cooked but not broken. Then tak
them out carefully nnd lay them in th
dish in which they are to go to table
Cut the rinds of the lemon into the thin
nest possible strips and put them into
the syrup; boil till tender, by which
time the syrup will be murb reduced.
When cola pour ths syrup about the
apples, nnd also dispose the transparent
strips of lemon about them. This dish
looks wilh a hit of nuinee jelly
plneed in the hollow of each apple; or
with a candied cherry in the hollow,
an i angelica cut into losengc* and in
serted around the top of each apple.
Care of Broom*.
There is an old saying to the effect that
a woman's housekeeping capacity can
be told by the state in which her broom
is kept. Our plan is keep a separate broom
for the parfor, dining-room, sleeping
room ana kitchen. When the latter is too
much worn for use in the house send it
to the yard; take the second best for the
kitchen, tiie broom from up-stairs for
the dining-room and the parlor broom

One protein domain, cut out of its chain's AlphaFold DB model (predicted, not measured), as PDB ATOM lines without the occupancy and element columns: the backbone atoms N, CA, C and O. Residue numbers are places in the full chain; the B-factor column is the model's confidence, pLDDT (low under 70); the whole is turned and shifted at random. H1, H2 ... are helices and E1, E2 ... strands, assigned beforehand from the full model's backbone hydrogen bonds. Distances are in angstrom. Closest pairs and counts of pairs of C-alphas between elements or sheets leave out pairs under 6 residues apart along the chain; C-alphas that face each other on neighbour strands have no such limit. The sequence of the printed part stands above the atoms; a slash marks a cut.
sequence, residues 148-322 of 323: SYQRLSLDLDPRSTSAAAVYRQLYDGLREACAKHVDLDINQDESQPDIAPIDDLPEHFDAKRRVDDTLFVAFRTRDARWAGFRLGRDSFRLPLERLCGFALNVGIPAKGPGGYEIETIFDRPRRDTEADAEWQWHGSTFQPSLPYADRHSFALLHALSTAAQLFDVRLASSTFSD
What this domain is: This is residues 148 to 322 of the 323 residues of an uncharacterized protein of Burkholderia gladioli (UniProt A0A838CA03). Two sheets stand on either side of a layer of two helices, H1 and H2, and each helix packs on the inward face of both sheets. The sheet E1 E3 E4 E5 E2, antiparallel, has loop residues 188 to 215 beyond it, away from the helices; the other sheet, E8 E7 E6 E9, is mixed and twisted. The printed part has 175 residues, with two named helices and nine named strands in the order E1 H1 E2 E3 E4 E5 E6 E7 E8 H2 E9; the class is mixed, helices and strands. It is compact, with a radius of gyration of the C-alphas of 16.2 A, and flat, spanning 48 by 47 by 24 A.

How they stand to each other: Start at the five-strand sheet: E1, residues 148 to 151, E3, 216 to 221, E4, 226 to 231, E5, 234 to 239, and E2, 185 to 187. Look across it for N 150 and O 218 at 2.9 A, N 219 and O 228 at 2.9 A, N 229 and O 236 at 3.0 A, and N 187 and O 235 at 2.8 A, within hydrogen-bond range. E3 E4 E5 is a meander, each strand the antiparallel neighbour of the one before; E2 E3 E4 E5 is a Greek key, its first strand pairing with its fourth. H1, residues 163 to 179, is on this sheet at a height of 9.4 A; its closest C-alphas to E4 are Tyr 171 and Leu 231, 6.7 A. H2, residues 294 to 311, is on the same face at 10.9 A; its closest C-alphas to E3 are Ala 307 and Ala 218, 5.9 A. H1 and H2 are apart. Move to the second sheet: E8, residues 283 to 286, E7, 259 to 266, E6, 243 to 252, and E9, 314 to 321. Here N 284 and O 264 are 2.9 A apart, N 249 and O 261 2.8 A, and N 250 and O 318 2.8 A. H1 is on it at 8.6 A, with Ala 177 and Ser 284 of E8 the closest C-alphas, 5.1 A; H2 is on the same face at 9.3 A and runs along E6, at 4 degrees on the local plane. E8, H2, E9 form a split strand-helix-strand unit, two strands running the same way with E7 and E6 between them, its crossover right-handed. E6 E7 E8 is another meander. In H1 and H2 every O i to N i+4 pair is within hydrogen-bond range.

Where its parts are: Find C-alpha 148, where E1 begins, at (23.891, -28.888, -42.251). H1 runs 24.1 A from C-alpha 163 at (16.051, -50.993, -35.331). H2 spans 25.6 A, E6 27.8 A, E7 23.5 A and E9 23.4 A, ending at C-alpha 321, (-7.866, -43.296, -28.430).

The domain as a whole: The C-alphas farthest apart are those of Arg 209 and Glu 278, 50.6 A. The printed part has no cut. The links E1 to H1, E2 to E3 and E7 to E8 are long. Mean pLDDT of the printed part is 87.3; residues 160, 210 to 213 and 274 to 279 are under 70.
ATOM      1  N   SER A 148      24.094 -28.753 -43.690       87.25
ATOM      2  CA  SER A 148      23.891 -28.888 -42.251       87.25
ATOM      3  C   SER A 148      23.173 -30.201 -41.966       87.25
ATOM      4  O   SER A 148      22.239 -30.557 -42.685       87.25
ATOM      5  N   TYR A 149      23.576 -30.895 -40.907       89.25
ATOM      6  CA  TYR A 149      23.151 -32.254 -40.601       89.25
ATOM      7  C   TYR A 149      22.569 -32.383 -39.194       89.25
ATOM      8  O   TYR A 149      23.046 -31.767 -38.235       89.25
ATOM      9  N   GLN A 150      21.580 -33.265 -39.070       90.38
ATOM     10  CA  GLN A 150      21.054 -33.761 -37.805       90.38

for the etinmbers, and let the new one
be kept for the parlor and hall. Many
servants hnvc the habit of leaning
heavily on a broom when stopping L>
pick up articles and while sweeping.
This results in bent and broken splinters
and a worthless broom. When a new
broom Is purchased provide away for
hanging it tip in this wise: With a
small gimlet liore a hole through the
handle, aLout nn inch from the top;
draw a piece of strong, waxed twine,
long enough when tied in a hard knot
to form a loop three or four inches long.
If brooms he dipped in clean hot suds
once every week and dried quickly, they
will last twice as long.
The values of the msin products ot
the United Rtatcs for 1879 are estimated
M follows: Com, $625,000,000; beef,
$270,000,000; wheat, $410,000,000; cot
ton, $270,0.10,000; rye. $16,000,000; oats,
$150,000,000; barley, $25,000,000; buck
wheat, $9,000,000; hay, $300,000,000;
pork, $850,000,000.
- 1 Saowboßn^liiarradUOdify.
A few weeksago nix miners, bidding
good-bye to the world. climbed the tow
ering heights of King's river canyon,
Cal., and passed into Paradise valley,
where they are now snowbound (or the
winter. They could as easily tunnel